Sample Size:
A sample size of 40 was utilized as reliability studies recommend a sample size of 40 for the Kappa statistic to be significantly greater than 0.4, which was the value of the null hypothesis.

MRI results were classified according to a 5-point scale, whereby grade 4 and 5 were deemed positive for nerve root compression as they indicate possible nerve root compression and definite nerve root compression respectively (10). For the definition of a lumbar disc herniation, the Combined Task Force classification was used, which required a lumbar disc extrusion, herniation or sequestration to be visible at the L4/5 or L5/S1 discs on a subject’s MRI scan (11). MRI images were analyzed independently and blinded from the patient’s clinical findings by 2 senior radiologists and a spine specialist clinician. If there was a difference in the initial interpretation of the images, a consensus for if a lumbar disc herniation or nerve root compression was present was determined through consultation of the two examiners.

Outcomes of interest:
The prevalence of lumbar disc herniation and nerve root compression was calculated within the study groups. The outcomes of the extended SLR and traditional SLR were compared with MRI results and cross tabulated to determine sensitivity and specificity values. Cohen’s Kappa Statistic was used to assess the agreement between the MRI and the extended SLR and traditional SLR results, with 95% confidence intervals calculated. To assess the association between the extended and traditional SLR results and findings on the MRI, odds ratios were calculated for lumbar disc herniation or nerve root compression using a binary logistic regression analysis adjusted with subjects age, gender, height and weight. The extended SLR test’s validity was determined based on its result of interrater agreement, determined by Cohen’s Kappa, and the prevalence of both lumbar disc herniation and nerve root compression.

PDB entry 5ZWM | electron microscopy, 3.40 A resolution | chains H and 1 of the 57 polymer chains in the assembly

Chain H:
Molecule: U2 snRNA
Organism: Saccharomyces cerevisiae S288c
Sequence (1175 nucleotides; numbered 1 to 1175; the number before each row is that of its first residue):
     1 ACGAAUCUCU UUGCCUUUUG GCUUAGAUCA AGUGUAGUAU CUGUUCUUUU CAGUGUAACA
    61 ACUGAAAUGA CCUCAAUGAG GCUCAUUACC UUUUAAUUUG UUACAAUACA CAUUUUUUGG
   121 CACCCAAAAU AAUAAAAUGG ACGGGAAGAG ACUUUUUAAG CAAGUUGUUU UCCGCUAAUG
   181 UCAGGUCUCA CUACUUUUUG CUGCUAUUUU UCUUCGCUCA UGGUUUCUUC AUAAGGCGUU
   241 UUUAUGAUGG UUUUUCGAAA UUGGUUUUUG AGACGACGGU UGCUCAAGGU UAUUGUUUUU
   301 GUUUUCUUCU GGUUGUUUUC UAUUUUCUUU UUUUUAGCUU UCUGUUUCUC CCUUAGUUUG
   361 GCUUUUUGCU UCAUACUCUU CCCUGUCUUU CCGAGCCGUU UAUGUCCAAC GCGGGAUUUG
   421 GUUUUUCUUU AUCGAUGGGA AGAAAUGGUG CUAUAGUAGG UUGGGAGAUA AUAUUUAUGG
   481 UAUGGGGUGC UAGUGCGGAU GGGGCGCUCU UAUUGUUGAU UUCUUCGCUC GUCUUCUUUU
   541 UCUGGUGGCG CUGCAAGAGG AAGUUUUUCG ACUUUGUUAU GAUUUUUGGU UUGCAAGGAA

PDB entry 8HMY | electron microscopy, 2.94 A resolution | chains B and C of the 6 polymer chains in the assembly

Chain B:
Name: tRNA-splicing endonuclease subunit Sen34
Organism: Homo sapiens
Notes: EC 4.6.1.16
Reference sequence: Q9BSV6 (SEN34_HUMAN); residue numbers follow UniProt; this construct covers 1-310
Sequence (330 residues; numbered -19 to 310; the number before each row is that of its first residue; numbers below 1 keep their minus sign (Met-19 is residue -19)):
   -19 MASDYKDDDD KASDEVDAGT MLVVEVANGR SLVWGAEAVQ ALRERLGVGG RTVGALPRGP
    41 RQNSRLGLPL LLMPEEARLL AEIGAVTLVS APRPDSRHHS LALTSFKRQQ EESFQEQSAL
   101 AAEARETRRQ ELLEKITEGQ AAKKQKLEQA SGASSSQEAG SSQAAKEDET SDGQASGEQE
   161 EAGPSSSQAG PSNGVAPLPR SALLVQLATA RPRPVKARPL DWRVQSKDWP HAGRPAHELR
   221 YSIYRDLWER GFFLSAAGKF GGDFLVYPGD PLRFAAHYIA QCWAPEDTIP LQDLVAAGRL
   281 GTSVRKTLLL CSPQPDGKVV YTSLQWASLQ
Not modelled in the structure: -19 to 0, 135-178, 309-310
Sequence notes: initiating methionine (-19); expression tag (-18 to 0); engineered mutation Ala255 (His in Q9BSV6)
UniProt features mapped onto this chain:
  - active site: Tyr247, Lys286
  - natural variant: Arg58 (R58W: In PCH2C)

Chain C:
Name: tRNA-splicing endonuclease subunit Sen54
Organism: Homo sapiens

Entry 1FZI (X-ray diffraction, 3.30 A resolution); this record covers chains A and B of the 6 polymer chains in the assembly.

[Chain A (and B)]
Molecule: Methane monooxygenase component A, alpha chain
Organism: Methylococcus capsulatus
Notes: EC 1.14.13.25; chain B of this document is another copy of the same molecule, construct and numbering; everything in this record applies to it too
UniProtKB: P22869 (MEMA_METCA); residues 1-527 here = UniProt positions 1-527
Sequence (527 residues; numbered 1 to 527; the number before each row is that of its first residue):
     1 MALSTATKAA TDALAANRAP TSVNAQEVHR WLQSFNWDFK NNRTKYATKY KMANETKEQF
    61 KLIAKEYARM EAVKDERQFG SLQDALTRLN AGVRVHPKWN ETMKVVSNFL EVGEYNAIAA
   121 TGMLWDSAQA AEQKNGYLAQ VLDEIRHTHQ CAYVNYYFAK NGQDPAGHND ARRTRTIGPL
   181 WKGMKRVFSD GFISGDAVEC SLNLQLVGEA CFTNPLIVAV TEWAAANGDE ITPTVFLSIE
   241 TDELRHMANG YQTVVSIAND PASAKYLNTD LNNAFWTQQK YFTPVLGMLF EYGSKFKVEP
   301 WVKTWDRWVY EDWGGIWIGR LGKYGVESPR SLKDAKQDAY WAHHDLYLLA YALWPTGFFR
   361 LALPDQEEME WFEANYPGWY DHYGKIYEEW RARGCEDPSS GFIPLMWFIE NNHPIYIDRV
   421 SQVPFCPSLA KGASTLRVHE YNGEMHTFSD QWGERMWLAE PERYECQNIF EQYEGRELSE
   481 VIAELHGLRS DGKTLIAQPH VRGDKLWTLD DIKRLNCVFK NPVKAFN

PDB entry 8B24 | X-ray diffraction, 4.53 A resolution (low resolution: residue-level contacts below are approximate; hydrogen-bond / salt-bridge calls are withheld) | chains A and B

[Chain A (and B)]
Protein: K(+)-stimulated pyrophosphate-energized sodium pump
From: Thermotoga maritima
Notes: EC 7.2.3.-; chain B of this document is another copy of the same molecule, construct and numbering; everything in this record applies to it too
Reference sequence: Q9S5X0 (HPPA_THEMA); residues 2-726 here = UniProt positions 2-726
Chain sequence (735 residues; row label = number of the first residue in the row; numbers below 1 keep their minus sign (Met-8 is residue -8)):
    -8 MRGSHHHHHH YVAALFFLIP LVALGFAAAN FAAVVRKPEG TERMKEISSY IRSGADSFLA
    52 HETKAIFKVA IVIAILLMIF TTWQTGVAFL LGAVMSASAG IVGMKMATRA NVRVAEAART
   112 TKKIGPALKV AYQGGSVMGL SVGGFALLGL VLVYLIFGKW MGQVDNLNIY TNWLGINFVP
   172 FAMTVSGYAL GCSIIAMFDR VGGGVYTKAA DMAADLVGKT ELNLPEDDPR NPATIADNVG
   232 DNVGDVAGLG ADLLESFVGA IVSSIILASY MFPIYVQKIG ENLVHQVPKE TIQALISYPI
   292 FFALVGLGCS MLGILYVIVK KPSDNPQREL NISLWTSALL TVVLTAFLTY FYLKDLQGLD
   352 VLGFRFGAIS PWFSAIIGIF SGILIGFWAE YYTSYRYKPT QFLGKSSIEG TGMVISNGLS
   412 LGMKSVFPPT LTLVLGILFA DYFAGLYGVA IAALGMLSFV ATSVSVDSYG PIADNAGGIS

Study Strengths / Weaknesses:

  • This study helps to provide a complete picture on the utility of the extended SLR in clinical practice as the reliability of this test has previously been reported (we reviewed that paper in 2021 on RRS).
  • This study is starting to uncover an alternate process to help identify leg pain arising from sciatic nerve irritation/compression, which is much needed.
  • Even though the desired sample size was reached, the study did have a relatively small sample size.
  • The traditional SLR was performed by a treating physician and not by blinded examiners.